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The week ahead

October 06, 2008|Kenneth R. Weiss

A look at upcoming events:

Today

French Dip day: Philippe the Original will celebrate its 100th anniversary by offering French dip sandwiches for the original price of 10 cents, and coffee for 5 cents.

Hollywood honor: Nicole Kidman, Isla Fisher and Salma Hayek will be among the honorees at Elle magazine's 15th annual Women in Hollywood Tribute.

Murder trial: Opening statements are scheduled in the trial of Skylar Deleon, who is accused of killing Tom and Jackie Hawks by tossing them off their boat at sea, in order to steal the yacht they'd advertised for sale.

Tuesday

Economy: The Los Angeles County Board of Supervisors meet. Agenda includes a report on the effect of the state of the financial markets on L.A. County.

Friday

Rose Parade: The identity of the 2009 Tournament of Roses grand marshal will be revealed. The grand marshal will preside over the 120th Rose Parade, which will have the theme of "Hats Off to Entertainment," and the 95th Rose Bowl game.

Corruption trial: A Los Angeles County judge is expected to rule Friday on whether a former L.A. city commissioner should be given a new trial or sentenced on his conviction earlier this year on public corruption charges. Prosecutors have asked Judge Michael Johnson to sentence Leland Wong, 51, to six years and eight months in prison. His defense attorneys, who are also seeking a new trial, have asked that Wong be sentenced to community service and probation. Wong, once known as a power broker at City Hall, was convicted of bribery, perjury and other charges.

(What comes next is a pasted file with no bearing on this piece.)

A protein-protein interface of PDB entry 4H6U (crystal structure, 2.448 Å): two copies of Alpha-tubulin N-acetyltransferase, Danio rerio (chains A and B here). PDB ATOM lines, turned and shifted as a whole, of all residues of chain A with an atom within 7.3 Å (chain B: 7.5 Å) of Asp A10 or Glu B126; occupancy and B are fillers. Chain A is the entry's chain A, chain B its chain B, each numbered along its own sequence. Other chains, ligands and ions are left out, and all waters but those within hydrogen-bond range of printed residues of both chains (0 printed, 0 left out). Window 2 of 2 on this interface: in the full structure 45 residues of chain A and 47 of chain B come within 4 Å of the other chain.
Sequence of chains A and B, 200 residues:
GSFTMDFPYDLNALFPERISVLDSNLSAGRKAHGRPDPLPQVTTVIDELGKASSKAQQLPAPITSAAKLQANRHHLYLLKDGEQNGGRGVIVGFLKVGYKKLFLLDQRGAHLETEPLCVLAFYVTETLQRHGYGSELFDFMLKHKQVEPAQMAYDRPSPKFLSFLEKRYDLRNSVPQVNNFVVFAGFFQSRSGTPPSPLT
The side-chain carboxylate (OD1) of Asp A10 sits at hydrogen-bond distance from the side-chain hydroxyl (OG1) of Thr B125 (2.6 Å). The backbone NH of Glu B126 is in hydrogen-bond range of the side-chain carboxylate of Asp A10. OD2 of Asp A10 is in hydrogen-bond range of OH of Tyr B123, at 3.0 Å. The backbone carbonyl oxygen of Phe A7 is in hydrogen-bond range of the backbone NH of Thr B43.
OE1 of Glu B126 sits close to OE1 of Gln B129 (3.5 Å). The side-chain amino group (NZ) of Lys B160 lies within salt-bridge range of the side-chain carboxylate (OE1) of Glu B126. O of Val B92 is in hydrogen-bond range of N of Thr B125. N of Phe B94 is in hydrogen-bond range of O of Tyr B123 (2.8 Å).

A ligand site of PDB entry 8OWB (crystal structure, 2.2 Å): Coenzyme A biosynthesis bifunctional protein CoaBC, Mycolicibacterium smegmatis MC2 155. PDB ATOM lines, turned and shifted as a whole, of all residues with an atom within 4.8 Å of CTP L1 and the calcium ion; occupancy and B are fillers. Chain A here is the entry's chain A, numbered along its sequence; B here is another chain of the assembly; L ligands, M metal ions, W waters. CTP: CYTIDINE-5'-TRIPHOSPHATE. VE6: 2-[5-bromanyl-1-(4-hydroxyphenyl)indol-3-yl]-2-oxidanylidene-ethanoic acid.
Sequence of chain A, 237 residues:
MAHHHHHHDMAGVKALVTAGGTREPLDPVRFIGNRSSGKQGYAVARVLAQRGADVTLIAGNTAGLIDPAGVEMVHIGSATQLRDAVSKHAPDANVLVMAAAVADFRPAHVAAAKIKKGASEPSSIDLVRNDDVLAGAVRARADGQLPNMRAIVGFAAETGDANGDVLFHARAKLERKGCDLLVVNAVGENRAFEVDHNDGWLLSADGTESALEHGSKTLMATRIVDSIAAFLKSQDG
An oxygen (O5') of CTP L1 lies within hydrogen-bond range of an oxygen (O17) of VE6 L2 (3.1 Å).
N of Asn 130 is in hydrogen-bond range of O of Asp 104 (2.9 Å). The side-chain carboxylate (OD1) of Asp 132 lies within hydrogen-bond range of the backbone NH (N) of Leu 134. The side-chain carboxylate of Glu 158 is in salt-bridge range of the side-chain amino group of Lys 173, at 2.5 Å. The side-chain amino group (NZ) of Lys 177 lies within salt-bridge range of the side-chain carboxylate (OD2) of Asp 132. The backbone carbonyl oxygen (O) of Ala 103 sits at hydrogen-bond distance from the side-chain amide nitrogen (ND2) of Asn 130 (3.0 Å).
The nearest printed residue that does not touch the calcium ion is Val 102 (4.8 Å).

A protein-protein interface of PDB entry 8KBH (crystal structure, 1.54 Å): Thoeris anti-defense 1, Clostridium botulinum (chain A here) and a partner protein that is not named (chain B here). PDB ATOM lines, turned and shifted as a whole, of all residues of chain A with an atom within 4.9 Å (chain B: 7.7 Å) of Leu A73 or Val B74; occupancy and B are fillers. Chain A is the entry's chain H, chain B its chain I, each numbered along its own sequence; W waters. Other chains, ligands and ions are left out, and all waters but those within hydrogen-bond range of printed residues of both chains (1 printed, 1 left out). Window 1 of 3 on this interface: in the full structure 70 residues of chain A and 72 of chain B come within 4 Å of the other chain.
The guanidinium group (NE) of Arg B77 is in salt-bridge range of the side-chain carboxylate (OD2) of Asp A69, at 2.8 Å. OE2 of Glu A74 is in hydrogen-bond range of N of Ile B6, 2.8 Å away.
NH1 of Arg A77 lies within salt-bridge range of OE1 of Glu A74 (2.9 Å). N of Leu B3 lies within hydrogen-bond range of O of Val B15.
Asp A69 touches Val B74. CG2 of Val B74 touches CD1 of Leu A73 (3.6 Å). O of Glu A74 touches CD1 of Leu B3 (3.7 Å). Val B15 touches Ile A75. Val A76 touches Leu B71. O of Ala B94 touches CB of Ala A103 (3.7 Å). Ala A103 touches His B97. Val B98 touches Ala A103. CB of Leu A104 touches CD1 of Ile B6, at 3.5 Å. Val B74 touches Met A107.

--

The story of 'sustainable sushi'?

You knew it had to happen. The fish-huggers who have for years put out wallet cards to help diners choose sustainable seafood have finally focused on -- what else? -- sushi.

Some of the information on the cards won't be all that palatable to sushi lovers, at least those who are especially susceptible to guilt. Although these three guides display a few differences, they collectively turn up their noses at quite a few popular sushi treats.

Many of the tunas, for instance, fall in the to-be-avoided column of the Monterey Bay Aquarium's Seafood Watch card, sushi version. There's toro, of course, the Japanese name for the fatty tuna belly of the heavily overfished bluefin tuna. But also maguro, which is often bigeye, and yellowfin tuna.

If you choose to follow these cards, forget about farmed shrimp, which is what's usually offered under the name ebi; freshwater eel called unagi; and farmed salmon, known as sake. Sake is OK if it's wild Alaskan salmon. And some types of ebi are more sustainable than others. Good luck trying to find a sushi chef who can tell you about the origins of the salmon or shrimp in the case.

The three new cards will be officially unveiled Oct. 22 at San Francisco's Tataki Sushi and Sake Bar, which the Monterey Bay Aquarium's Ken Peterson described "as the only fully sustainable sushi restaurant in the United States."

And therein lies the point. These groups want sushi chefs and sushi bar owners to think about more than the freshness, appearance and quality of their fish. Their idea is to prompt customers to start asking questions, hoping the chefs will notice and begin to alter their menus in a way that will help exploited fish stocks recover. For the health-conscious, there are also red flags marking fish known to carry particularly heavy loads of mercury, PCBs or other contaminants.

So just what's left to eat, other than rice?

There's Pacific halibut (hirame) and albacore tuna (shiro maguro), skipjack tuna or bonito (katsuo), Spanish mackerel (aji or sawara), bay scallops (hotate), striped bass (suzuki), salmon eggs (ikura), arctic char (iwana), spot prawn (amaebi), giant clam (mirugai), sea urchin roe (uni) and, of course, California rolls made with imitation crab called kanikama or surimi.

The cards will also be available Oct. 22 on the websites of the Monterey Bay Aquarium, the Blue Ocean Institute and the Environmental Defense Fund.

-- Kenneth R. Weiss

For more, go to The Times' environmental blog, latimesblogs.

latimes.com/greenspace/

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